The chairman of the Federal Reserve is concerned that congressional efforts at financial reform could weaken the central bank's ability to handle future crises and may politicize monetary policy.
Fed Chairman Ben S. Bernanke made the comments in an Op-Ed piece to appear in Sunday's Washington Post, five days before the Senate Banking committee holds a hearing on his nomination for a second term. His current four-year term expires Jan. 31.
Bernanke wrote the nation is challenged to design a financial oversight system that will "embody the lessons of the past two years and provide a robust framework for preventing future crises and the economic damage they cause."
It's now a standard M.O. for the Fed, and/or its backers, to scream "politicizing monetary policy" whenever anyone dares to question it, it's power, or worse tries to lessen its power. It's become the monetary policy version of the race card. That's what they did when confronted with the Ron Paul challenge of auditing the Fed.
The Congress, however, purposefully--and for good reason--excluded from the scope of potential GAO reviews some highly sensitive areas, notably monetary policy deliberations and operations, including open market and discount window operations. In doing so, the Congress carefully balanced the need for public accountability with the strong public policy benefits that flow from maintaining an appropriate degree of independence for the central bank in the making and execution of monetary policy. Financial markets, in particular, likely would see a grant of review authority in these areas to the GAO as a serious weakening of monetary policy independence. Because GAO reviews may be initiated at the request of members of Congress, reviews or the threat of reviews in these areas could be seen as efforts to try to influence monetary policy decisions. A perceived loss of monetary policy independence could raise fears about future inflation, leading to higher long-term interest rates and reduced economic and financial stability. We will continue to work with the Congress to provide the information it needs to oversee our activities effectively, yet in a way that does not compromise monetary policy independence.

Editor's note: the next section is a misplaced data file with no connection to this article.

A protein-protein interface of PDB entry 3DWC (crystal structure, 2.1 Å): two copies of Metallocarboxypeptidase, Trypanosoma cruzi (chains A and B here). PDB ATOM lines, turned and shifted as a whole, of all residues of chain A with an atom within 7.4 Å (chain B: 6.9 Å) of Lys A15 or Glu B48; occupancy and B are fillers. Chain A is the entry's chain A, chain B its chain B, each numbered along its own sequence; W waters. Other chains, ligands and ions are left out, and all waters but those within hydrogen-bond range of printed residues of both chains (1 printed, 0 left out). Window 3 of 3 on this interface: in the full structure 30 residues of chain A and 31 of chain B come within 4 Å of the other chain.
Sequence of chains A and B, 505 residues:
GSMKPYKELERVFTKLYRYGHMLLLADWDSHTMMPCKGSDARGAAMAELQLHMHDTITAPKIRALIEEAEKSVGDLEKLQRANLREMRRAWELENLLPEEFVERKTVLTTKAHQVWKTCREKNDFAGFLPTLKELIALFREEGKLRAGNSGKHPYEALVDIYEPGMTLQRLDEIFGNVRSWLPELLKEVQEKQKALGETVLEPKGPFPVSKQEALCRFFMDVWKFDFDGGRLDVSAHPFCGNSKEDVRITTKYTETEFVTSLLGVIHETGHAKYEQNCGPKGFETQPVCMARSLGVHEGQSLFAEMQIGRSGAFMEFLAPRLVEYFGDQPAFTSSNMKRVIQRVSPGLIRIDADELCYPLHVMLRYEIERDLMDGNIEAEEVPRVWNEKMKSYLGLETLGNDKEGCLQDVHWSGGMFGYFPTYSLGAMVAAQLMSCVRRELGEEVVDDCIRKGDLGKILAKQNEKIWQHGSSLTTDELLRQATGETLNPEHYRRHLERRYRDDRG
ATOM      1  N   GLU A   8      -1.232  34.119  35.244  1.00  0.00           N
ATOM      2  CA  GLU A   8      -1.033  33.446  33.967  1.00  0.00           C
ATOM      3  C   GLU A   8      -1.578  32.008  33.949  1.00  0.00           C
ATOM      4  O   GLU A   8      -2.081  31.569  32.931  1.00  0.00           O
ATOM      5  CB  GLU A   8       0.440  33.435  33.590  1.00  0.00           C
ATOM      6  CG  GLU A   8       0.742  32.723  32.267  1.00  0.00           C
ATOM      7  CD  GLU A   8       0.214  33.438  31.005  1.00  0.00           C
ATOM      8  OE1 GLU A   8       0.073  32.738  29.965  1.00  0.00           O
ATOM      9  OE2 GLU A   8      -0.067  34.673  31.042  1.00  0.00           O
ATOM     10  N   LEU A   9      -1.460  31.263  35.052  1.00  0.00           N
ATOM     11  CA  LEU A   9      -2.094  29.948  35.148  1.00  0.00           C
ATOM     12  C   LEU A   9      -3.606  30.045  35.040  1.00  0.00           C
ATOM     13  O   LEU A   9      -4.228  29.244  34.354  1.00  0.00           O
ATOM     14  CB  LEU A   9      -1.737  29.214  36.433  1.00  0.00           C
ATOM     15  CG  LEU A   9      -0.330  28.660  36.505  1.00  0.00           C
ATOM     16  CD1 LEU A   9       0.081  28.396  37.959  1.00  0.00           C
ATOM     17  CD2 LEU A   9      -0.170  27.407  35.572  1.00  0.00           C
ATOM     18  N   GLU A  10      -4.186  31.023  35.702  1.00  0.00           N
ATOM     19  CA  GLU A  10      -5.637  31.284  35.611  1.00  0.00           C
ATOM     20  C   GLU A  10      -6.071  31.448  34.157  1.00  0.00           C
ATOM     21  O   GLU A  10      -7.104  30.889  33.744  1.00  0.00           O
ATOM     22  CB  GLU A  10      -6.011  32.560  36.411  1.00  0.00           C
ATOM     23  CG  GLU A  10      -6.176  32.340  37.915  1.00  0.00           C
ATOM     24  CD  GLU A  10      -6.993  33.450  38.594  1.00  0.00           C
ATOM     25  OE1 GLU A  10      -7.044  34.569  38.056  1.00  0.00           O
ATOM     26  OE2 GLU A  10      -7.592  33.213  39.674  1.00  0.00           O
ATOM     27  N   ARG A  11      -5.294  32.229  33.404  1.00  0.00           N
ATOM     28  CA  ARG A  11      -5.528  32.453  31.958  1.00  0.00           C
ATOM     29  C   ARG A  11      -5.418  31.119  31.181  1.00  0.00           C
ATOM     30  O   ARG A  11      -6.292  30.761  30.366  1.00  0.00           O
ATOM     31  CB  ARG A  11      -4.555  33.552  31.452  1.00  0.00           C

This is becoming a mantra for the Fed. Any time, anyone challenges it on anything, they are "politicizing monetary policy". No one really understands monetary policy and so they surely don't want to be accused of "politicizing" it. What some, like me for instance, call scrutiny and checks on near absolute power, the fed calls "politicizing monetary policy".
I say beware of anyone that makes political cliches. Trotting out the race cad is a political cliche and so too is the cliche of "politicizing monetary policy".